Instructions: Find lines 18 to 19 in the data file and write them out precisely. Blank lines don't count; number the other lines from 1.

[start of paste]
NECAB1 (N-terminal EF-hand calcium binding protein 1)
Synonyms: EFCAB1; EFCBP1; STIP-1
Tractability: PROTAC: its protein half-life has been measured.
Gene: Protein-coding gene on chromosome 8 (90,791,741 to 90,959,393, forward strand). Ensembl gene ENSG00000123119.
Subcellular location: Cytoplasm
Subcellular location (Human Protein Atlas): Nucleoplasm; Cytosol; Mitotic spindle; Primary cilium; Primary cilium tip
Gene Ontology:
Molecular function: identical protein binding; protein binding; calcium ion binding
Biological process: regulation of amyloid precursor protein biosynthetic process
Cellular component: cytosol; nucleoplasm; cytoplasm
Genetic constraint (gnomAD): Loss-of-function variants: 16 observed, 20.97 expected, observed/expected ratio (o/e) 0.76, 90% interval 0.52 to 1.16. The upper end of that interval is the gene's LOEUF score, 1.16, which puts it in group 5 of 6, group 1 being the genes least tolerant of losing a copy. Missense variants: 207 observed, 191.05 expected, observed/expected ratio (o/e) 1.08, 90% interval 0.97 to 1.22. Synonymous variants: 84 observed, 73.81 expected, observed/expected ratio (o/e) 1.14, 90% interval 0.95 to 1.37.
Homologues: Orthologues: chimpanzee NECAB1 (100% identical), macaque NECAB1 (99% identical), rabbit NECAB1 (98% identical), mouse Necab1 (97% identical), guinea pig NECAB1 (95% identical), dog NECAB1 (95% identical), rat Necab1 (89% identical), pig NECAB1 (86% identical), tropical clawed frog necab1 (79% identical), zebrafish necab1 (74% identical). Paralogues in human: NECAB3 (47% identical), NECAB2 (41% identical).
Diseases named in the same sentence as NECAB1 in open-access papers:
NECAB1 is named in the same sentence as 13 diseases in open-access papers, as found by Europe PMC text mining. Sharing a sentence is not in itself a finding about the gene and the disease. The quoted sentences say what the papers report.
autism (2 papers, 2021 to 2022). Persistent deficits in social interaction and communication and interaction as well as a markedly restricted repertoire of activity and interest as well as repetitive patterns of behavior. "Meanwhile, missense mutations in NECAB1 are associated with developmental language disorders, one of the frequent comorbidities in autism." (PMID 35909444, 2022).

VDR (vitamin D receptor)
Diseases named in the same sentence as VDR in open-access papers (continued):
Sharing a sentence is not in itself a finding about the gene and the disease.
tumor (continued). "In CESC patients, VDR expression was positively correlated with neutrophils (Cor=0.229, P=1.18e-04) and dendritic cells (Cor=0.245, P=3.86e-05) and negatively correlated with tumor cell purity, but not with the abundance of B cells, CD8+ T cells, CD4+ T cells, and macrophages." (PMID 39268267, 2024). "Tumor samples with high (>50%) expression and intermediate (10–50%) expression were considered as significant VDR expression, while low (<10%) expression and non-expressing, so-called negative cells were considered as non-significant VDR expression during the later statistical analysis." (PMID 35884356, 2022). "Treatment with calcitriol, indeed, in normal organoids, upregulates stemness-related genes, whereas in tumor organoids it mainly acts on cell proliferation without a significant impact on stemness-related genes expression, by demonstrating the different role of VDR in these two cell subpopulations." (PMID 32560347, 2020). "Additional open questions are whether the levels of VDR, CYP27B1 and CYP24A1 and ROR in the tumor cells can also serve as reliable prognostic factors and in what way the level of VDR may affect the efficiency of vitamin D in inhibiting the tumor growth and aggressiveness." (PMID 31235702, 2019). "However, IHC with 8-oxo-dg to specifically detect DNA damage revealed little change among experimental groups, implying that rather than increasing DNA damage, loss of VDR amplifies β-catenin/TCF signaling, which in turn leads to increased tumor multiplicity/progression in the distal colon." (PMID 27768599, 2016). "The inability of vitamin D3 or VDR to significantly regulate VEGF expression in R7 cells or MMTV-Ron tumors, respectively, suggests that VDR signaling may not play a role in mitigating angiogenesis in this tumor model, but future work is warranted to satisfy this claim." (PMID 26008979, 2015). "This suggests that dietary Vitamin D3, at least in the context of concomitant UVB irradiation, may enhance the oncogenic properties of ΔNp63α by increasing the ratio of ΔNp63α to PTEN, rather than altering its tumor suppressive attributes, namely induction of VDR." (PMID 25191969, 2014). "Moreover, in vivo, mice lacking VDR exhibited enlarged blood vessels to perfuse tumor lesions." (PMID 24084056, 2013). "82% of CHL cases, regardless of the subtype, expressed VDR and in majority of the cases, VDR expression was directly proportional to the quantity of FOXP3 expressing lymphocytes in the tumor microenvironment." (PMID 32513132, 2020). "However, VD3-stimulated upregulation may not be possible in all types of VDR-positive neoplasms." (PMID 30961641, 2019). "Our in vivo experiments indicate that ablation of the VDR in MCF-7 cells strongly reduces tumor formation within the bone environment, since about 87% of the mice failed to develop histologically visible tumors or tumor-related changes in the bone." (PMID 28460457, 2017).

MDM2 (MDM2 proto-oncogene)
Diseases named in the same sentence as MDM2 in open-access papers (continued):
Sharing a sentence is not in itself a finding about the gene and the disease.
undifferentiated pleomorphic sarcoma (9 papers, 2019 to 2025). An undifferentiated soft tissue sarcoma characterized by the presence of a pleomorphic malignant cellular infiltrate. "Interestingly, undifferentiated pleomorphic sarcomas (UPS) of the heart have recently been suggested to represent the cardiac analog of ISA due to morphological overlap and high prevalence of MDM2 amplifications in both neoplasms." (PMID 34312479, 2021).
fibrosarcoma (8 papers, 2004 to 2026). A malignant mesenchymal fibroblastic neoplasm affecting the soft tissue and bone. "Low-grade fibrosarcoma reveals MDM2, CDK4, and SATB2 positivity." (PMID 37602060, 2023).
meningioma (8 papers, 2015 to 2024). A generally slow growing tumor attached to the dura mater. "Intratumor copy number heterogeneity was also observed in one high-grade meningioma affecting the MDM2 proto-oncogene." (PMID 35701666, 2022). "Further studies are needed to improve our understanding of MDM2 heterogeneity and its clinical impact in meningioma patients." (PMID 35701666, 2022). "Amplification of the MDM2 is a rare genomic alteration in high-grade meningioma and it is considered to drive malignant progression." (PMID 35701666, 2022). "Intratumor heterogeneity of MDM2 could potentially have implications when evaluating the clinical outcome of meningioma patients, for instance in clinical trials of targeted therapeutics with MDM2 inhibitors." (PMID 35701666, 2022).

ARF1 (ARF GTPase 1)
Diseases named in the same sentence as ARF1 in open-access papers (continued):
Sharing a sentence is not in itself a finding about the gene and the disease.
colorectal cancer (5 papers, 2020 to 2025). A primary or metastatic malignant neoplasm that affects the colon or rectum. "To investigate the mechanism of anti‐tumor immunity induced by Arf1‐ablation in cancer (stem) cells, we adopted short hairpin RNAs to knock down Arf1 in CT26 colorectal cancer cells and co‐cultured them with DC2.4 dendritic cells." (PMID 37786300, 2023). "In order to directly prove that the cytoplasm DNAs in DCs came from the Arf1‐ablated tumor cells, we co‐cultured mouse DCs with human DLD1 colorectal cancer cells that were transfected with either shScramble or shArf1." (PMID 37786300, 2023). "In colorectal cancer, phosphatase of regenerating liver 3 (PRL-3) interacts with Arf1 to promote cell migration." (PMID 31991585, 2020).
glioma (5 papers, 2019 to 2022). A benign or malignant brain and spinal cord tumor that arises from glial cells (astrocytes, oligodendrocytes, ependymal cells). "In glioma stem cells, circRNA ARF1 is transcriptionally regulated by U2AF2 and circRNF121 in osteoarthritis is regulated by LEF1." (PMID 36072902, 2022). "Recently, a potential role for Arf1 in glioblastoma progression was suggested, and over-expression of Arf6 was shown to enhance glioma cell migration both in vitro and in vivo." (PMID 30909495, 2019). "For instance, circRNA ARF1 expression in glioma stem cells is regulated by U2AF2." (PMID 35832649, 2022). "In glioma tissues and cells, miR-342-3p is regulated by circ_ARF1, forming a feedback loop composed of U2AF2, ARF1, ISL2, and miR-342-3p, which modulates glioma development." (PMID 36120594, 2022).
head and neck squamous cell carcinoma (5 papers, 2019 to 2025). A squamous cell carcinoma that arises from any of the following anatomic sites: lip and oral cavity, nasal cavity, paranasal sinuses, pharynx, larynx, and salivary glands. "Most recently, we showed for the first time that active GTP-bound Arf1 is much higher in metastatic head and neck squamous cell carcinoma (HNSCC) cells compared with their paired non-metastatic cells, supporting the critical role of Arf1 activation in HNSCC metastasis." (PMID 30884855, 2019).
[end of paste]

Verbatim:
Sharing a sentence is not in itself a finding about the gene and the disease.
tumor (continued). "In CESC patients, VDR expression was positively correlated with neutrophils (Cor=0.229, P=1.18e-04) and dendritic cells (Cor=0.245, P=3.86e-05) and negatively correlated with tumor cell purity, but not with the abundance of B cells, CD8+ T cells, CD4+ T cells, and macrophages." (PMID 39268267, 2024). "Tumor samples with high (>50%) expression and intermediate (10–50%) expression were considered as significant VDR expression, while low (<10%) expression and non-expressing, so-called negative cells were considered as non-significant VDR expression during the later statistical analysis." (PMID 35884356, 2022). "Treatment with calcitriol, indeed, in normal organoids, upregulates stemness-related genes, whereas in tumor organoids it mainly acts on cell proliferation without a significant impact on stemness-related genes expression, by demonstrating the different role of VDR in these two cell subpopulations." (PMID 32560347, 2020). "Additional open questions are whether the levels of VDR, CYP27B1 and CYP24A1 and ROR in the tumor cells can also serve as reliable prognostic factors and in what way the level of VDR may affect the efficiency of vitamin D in inhibiting the tumor growth and aggressiveness." (PMID 31235702, 2019). "However, IHC with 8-oxo-dg to specifically detect DNA damage revealed little change among experimental groups, implying that rather than increasing DNA damage, loss of VDR amplifies β-catenin/TCF signaling, which in turn leads to increased tumor multiplicity/progression in the distal colon." (PMID 27768599, 2016). "The inability of vitamin D3 or VDR to significantly regulate VEGF expression in R7 cells or MMTV-Ron tumors, respectively, suggests that VDR signaling may not play a role in mitigating angiogenesis in this tumor model, but future work is warranted to satisfy this claim." (PMID 26008979, 2015). "This suggests that dietary Vitamin D3, at least in the context of concomitant UVB irradiation, may enhance the oncogenic properties of ΔNp63α by increasing the ratio of ΔNp63α to PTEN, rather than altering its tumor suppressive attributes, namely induction of VDR." (PMID 25191969, 2014). "Moreover, in vivo, mice lacking VDR exhibited enlarged blood vessels to perfuse tumor lesions." (PMID 24084056, 2013). "82% of CHL cases, regardless of the subtype, expressed VDR and in majority of the cases, VDR expression was directly proportional to the quantity of FOXP3 expressing lymphocytes in the tumor microenvironment." (PMID 32513132, 2020). "However, VD3-stimulated upregulation may not be possible in all types of VDR-positive neoplasms." (PMID 30961641, 2019). "Our in vivo experiments indicate that ablation of the VDR in MCF-7 cells strongly reduces tumor formation within the bone environment, since about 87% of the mice failed to develop histologically visible tumors or tumor-related changes in the bone." (PMID 28460457, 2017).